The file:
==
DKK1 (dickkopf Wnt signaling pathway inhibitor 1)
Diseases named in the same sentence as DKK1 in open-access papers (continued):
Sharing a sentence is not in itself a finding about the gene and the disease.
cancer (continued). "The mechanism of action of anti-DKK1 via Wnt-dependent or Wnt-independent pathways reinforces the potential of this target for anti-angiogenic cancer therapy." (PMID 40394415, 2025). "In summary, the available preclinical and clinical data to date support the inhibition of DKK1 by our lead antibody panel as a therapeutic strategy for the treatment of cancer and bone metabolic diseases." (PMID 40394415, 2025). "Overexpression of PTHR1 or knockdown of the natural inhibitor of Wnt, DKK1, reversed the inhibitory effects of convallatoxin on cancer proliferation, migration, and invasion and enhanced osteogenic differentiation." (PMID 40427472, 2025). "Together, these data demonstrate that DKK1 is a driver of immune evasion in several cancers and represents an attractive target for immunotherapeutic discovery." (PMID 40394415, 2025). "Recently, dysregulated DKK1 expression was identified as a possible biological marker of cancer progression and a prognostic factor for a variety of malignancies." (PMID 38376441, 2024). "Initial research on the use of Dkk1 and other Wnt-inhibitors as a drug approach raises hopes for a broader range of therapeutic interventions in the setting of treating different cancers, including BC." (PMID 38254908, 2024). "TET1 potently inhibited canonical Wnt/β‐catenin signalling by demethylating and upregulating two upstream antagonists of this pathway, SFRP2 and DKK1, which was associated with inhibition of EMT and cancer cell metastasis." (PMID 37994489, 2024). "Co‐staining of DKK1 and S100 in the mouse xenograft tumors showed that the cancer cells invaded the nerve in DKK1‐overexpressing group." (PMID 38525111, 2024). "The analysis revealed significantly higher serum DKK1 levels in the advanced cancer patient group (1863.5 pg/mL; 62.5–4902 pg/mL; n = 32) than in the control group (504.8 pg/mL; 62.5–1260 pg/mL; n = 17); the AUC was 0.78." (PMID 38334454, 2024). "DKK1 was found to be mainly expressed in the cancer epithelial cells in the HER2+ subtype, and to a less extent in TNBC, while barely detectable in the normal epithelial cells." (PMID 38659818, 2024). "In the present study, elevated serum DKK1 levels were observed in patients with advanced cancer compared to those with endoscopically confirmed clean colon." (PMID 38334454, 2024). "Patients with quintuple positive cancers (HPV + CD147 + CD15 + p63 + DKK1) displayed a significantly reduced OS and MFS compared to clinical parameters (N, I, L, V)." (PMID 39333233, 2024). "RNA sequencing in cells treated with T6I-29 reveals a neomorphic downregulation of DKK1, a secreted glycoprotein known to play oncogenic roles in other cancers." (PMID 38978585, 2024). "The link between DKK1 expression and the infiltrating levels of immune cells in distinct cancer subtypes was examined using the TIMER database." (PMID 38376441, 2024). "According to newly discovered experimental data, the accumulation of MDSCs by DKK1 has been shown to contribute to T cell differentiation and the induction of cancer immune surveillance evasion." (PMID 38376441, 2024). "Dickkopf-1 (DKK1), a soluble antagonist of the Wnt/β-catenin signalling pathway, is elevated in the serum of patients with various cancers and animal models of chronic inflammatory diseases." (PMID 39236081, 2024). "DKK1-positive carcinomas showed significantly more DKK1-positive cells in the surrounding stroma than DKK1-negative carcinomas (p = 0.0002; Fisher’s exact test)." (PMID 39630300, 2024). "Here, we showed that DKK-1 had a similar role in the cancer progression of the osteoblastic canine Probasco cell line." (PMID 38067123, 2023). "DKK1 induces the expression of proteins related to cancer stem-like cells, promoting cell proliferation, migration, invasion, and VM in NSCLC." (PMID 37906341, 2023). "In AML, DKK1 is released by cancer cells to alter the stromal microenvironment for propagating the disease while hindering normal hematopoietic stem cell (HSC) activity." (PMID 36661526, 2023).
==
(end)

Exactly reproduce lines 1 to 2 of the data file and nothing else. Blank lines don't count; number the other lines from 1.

DKK1 (dickkopf Wnt signaling pathway inhibitor 1)
Diseases named in the same sentence as DKK1 in open-access papers (continued):